Spice, a general denomination of aromatic drugs, possessing hot and pungent properties. Such are All-spice, Nutmeg, Pepper, the seeds of the CaRaw ay and CaRda mom, Ginger, Mace, Salt, etc. of which we have given an account, in the progress of this work. Hence, it will be useful here, to subjoin a few remarks on the general properties of spice, and conclude with enumerating several substitutes for the imported drugs, that deserve to be more generally cultivated.

The chief culinary use of spices, is that of serving as an ingredient in sauces, or for seasoning different articles of food, either with a view to render them more palatable, or to obviate some hurtful effects, such as flatulency, acidity, etc. Nevertheless, condiments are mostly of a hot and stimulant nature, tending to irritate the nerves, and ultimately to relax the stomach : hence they ought to be employed with moderation, and only with provisions that cannot be easily digested without them ; for the daily use of pungent drugs a the table, necessarily excites thirst; and many persons thus contract the ruinous habit of committing excess in fermented, vinous, or spirituous liquors.

Among the various plants, which merit the attention of gardeners, with a view to serve as substitutes for Indian spice, we shall mention the following:

I. Monarda or Indian Hore-hound (Monarda Zeylonica, L.), a native of Ceylon, but which thrives in the open air of our climate. There are two species of this plant - the fistulosa, and didy-ma: the leaves and blossoms of both possess a very delicate fragrance ; so that they may be used making tea, and for imparting a fine flavour to made wines, or brandy. But the most useful part of this vegetable, is its aromatic seeds, which M. Zizman, a German clergyman, has lately cultivated to a great extent, and found them equally serviceable in domestic economy, as the most costly spices obtained from the Indies.

II. Basil (Ocymum), a native of warm climates, consisting of eight species : these are propagated by seeds, and will also thrive in the open air of this country : if placed in a green-house, even their seeds attain to maturity. The following three species are the principal : 1. The common Basil (O. vulgare); 2. The Citron-flavoured Basil (O. citri odore) ; and, 3. The Pink-scented Basil (O. caryophyllatum maximum ). The leaves of' all these plants should be employed in a dried state ; as they are too penetrating while fresh : those of the last kind, in particular, may serve as excellent substitutes for nutmeg and mace, in tarts, pies, mulled wine, and other preparations.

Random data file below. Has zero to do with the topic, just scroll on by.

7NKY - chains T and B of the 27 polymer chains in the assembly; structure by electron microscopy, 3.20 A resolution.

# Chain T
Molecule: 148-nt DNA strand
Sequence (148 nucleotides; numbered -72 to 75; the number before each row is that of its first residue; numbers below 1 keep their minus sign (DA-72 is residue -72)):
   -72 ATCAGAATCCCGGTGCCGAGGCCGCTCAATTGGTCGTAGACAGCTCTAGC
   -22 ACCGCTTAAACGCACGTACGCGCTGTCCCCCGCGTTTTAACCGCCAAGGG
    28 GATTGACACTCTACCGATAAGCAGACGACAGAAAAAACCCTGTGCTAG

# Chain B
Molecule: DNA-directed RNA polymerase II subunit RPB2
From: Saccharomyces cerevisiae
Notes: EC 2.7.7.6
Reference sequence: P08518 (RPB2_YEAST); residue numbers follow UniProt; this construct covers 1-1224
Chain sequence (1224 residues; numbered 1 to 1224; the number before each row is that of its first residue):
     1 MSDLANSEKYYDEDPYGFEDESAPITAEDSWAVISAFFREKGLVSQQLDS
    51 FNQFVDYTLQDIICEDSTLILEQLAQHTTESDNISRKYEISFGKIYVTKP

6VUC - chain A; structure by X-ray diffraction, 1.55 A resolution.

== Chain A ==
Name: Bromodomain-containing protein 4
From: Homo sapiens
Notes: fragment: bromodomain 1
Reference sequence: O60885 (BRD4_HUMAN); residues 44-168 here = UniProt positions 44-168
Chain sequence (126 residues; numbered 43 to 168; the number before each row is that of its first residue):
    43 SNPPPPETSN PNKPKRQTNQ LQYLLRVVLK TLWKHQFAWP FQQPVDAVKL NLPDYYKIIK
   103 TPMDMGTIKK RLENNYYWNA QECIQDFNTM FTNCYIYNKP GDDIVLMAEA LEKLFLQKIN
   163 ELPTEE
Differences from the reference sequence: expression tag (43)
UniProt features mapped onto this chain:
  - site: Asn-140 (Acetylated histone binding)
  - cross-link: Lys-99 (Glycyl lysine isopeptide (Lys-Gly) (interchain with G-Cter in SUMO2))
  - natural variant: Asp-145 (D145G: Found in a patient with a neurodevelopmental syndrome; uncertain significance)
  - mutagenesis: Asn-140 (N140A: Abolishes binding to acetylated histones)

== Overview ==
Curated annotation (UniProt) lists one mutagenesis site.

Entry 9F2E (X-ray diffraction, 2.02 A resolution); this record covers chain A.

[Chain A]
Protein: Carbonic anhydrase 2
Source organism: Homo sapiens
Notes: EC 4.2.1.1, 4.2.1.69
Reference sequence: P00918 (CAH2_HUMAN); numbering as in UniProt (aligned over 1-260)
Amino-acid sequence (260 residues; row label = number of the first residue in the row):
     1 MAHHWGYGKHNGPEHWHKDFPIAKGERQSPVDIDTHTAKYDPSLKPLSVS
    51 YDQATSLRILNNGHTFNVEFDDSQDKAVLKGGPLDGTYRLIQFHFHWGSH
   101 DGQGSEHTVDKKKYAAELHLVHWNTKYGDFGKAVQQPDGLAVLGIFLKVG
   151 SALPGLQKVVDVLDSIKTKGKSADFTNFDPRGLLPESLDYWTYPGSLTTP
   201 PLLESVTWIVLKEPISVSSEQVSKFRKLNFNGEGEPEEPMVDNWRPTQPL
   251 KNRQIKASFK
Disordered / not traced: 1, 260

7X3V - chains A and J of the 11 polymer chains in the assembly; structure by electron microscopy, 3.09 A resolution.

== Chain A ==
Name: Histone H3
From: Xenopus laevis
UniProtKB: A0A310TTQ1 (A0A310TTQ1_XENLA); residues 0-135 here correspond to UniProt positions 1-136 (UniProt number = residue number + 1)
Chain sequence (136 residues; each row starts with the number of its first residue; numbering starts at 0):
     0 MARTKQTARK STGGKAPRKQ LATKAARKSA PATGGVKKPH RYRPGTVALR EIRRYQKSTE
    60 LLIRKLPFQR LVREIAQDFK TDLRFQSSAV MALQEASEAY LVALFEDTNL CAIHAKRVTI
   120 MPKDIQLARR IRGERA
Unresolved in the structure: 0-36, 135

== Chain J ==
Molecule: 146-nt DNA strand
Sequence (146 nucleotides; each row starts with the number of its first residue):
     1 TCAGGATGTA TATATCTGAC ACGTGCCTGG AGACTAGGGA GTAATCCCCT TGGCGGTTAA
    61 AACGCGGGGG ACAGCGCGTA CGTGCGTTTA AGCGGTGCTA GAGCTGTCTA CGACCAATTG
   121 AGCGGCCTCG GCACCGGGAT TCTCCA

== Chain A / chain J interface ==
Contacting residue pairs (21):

III. Garden. Garden-Thyms (Thymus vulgaris) is a spicy herb, the fragrant blossoms of which should be collected, dried, and used like those of the preceding.

IV. Savory: See p. 24, of this volume.

V. Marjoram : See vol. iii. P- 167

VI. Cicely : See vol. i. p.527

VII. Sage, the Balsamine: See p. 9, of this volume.

VIII. Tarragon ; which see.

IX. Spignel : See next page.

Beside these, we shall remind the reader of a few other spicy plants commonly met with, in British gardens; for instance, fennel, coriander, mustard, caraway, rue, mint, penny-royal, balm, mugwort, etc. - When compared with some of the foreign drugs, they excel many of the latter, both in flavour and virtues, so as to render their importation superfluous: nay, the untutored Indians may justly smile at the-folly of Europeans who, instead of encouraging the culture of native plants, or such as readily grow in their climates, send the money earned by the industry and hard labour of their husbandmen, over the tempestuous ocean - frequently at the loss of many valuable lives.

Spices are subject to various duties, which are stated in their respective places. Hence it remains only to be added, that all spicery is prohibited, by the 13 and 14 Car. II. c. 2, to be imported from Germany and the Netherlands, except cinnamon, cloves, mace, and nutmegs. These articles are permitted by the 6 Geo. I. c. 21, the 8 Geo. I. c. 18, and several subsequent acts, to be imported from any country, in British vessels legally navigated.

Spice. - Beside the utility of the Monarda, or Oswego-tea, as a substitute for spice, its leaves may be advantageously used instead of those of the Tea-Tree : the flowers also, when infused in brandy, impart to it an agreeable flavour, re-sembling that of peaches.